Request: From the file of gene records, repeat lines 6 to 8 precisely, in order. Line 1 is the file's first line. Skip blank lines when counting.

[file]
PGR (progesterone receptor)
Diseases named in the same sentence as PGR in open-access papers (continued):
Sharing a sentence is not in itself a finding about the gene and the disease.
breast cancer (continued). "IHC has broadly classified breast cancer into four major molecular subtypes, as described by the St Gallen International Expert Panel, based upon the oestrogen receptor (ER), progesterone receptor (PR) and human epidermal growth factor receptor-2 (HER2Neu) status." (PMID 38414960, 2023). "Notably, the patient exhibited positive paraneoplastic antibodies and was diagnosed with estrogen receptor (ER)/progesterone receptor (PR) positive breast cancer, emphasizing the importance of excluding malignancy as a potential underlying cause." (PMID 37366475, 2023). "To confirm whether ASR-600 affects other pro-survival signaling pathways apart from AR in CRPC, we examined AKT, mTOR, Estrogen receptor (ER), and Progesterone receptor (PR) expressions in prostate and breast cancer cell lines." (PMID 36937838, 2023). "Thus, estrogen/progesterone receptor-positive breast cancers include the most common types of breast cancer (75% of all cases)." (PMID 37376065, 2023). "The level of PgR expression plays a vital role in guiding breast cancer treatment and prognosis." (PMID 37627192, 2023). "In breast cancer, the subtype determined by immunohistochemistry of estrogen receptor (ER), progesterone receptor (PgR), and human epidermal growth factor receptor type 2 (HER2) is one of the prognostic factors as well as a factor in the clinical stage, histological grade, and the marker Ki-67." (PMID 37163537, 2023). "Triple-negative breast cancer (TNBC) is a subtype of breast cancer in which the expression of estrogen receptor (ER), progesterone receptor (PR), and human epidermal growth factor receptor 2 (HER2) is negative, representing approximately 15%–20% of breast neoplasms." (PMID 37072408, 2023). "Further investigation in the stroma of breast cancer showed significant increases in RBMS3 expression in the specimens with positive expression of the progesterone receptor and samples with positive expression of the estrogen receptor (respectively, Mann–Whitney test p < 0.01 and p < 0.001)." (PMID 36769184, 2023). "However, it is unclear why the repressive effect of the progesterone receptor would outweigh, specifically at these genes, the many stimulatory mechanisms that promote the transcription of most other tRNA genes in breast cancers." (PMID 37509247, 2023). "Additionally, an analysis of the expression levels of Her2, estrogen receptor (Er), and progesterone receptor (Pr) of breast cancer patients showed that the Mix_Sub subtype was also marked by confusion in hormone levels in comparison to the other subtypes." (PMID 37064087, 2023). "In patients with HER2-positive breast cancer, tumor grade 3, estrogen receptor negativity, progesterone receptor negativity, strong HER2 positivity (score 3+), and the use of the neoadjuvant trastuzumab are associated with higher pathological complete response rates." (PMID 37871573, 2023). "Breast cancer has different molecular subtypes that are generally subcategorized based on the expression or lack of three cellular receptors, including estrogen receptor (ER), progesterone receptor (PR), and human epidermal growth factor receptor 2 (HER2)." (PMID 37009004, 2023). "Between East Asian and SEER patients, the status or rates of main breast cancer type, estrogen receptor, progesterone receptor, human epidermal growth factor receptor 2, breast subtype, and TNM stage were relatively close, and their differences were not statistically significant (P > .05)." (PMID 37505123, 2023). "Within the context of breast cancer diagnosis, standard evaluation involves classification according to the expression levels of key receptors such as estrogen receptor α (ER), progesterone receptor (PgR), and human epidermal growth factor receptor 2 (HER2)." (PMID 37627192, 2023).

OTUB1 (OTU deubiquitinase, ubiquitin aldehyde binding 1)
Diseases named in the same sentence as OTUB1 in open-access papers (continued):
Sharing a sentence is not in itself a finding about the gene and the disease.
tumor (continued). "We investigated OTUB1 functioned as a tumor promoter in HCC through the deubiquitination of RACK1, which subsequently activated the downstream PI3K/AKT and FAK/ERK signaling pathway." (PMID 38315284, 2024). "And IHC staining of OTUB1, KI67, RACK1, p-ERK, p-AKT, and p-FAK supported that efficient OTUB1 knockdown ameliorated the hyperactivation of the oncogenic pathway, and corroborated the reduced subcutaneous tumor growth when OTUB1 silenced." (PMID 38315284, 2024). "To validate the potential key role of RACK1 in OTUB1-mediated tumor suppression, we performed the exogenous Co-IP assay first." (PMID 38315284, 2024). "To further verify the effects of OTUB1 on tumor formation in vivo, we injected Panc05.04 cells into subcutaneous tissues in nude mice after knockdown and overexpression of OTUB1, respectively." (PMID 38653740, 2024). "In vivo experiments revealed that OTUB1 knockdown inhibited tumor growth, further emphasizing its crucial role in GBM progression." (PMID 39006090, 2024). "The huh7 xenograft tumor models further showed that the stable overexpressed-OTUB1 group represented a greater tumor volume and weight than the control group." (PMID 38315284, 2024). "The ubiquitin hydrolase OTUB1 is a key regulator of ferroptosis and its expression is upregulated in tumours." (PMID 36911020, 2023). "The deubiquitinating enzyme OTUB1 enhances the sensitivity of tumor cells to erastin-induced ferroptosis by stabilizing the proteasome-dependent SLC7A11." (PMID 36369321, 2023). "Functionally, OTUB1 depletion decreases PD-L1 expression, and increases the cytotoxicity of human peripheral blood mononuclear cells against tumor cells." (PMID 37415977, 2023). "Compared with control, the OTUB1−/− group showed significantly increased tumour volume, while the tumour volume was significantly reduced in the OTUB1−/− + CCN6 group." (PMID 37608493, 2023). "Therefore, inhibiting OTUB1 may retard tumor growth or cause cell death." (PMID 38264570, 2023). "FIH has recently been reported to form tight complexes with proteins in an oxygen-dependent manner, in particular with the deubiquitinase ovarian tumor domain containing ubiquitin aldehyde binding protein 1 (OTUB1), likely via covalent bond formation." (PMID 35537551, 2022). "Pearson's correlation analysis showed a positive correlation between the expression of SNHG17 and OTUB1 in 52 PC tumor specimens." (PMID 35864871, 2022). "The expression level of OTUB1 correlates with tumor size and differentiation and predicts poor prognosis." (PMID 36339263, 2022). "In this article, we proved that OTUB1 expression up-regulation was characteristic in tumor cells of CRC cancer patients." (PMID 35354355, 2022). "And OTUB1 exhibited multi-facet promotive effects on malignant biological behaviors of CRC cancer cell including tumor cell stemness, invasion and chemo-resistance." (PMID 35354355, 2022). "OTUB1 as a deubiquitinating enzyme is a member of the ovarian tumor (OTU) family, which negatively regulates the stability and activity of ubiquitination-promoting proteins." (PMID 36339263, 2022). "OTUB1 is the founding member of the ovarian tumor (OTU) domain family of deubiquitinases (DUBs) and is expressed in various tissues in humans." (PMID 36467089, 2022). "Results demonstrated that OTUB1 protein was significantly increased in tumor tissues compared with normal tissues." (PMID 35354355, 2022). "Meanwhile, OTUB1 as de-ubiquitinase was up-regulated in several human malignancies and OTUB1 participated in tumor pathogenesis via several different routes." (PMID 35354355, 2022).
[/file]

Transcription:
Diseases named in the same sentence as OTUB1 in open-access papers (continued):
Sharing a sentence is not in itself a finding about the gene and the disease.
tumor (continued). "We investigated OTUB1 functioned as a tumor promoter in HCC through the deubiquitination of RACK1, which subsequently activated the downstream PI3K/AKT and FAK/ERK signaling pathway." (PMID 38315284, 2024). "And IHC staining of OTUB1, KI67, RACK1, p-ERK, p-AKT, and p-FAK supported that efficient OTUB1 knockdown ameliorated the hyperactivation of the oncogenic pathway, and corroborated the reduced subcutaneous tumor growth when OTUB1 silenced." (PMID 38315284, 2024). "To validate the potential key role of RACK1 in OTUB1-mediated tumor suppression, we performed the exogenous Co-IP assay first." (PMID 38315284, 2024). "To further verify the effects of OTUB1 on tumor formation in vivo, we injected Panc05.04 cells into subcutaneous tissues in nude mice after knockdown and overexpression of OTUB1, respectively." (PMID 38653740, 2024). "In vivo experiments revealed that OTUB1 knockdown inhibited tumor growth, further emphasizing its crucial role in GBM progression." (PMID 39006090, 2024). "The huh7 xenograft tumor models further showed that the stable overexpressed-OTUB1 group represented a greater tumor volume and weight than the control group." (PMID 38315284, 2024). "The ubiquitin hydrolase OTUB1 is a key regulator of ferroptosis and its expression is upregulated in tumours." (PMID 36911020, 2023). "The deubiquitinating enzyme OTUB1 enhances the sensitivity of tumor cells to erastin-induced ferroptosis by stabilizing the proteasome-dependent SLC7A11." (PMID 36369321, 2023). "Functionally, OTUB1 depletion decreases PD-L1 expression, and increases the cytotoxicity of human peripheral blood mononuclear cells against tumor cells." (PMID 37415977, 2023). "Compared with control, the OTUB1−/− group showed significantly increased tumour volume, while the tumour volume was significantly reduced in the OTUB1−/− + CCN6 group." (PMID 37608493, 2023). "Therefore, inhibiting OTUB1 may retard tumor growth or cause cell death." (PMID 38264570, 2023). "FIH has recently been reported to form tight complexes with proteins in an oxygen-dependent manner, in particular with the deubiquitinase ovarian tumor domain containing ubiquitin aldehyde binding protein 1 (OTUB1), likely via covalent bond formation." (PMID 35537551, 2022). "Pearson's correlation analysis showed a positive correlation between the expression of SNHG17 and OTUB1 in 52 PC tumor specimens." (PMID 35864871, 2022). "The expression level of OTUB1 correlates with tumor size and differentiation and predicts poor prognosis." (PMID 36339263, 2022). "In this article, we proved that OTUB1 expression up-regulation was characteristic in tumor cells of CRC cancer patients." (PMID 35354355, 2022). "And OTUB1 exhibited multi-facet promotive effects on malignant biological behaviors of CRC cancer cell including tumor cell stemness, invasion and chemo-resistance." (PMID 35354355, 2022). "OTUB1 as a deubiquitinating enzyme is a member of the ovarian tumor (OTU) family, which negatively regulates the stability and activity of ubiquitination-promoting proteins." (PMID 36339263, 2022). "OTUB1 is the founding member of the ovarian tumor (OTU) domain family of deubiquitinases (DUBs) and is expressed in various tissues in humans." (PMID 36467089, 2022). "Results demonstrated that OTUB1 protein was significantly increased in tumor tissues compared with normal tissues." (PMID 35354355, 2022). "Meanwhile, OTUB1 as de-ubiquitinase was up-regulated in several human malignancies and OTUB1 participated in tumor pathogenesis via several different routes." (PMID 35354355, 2022).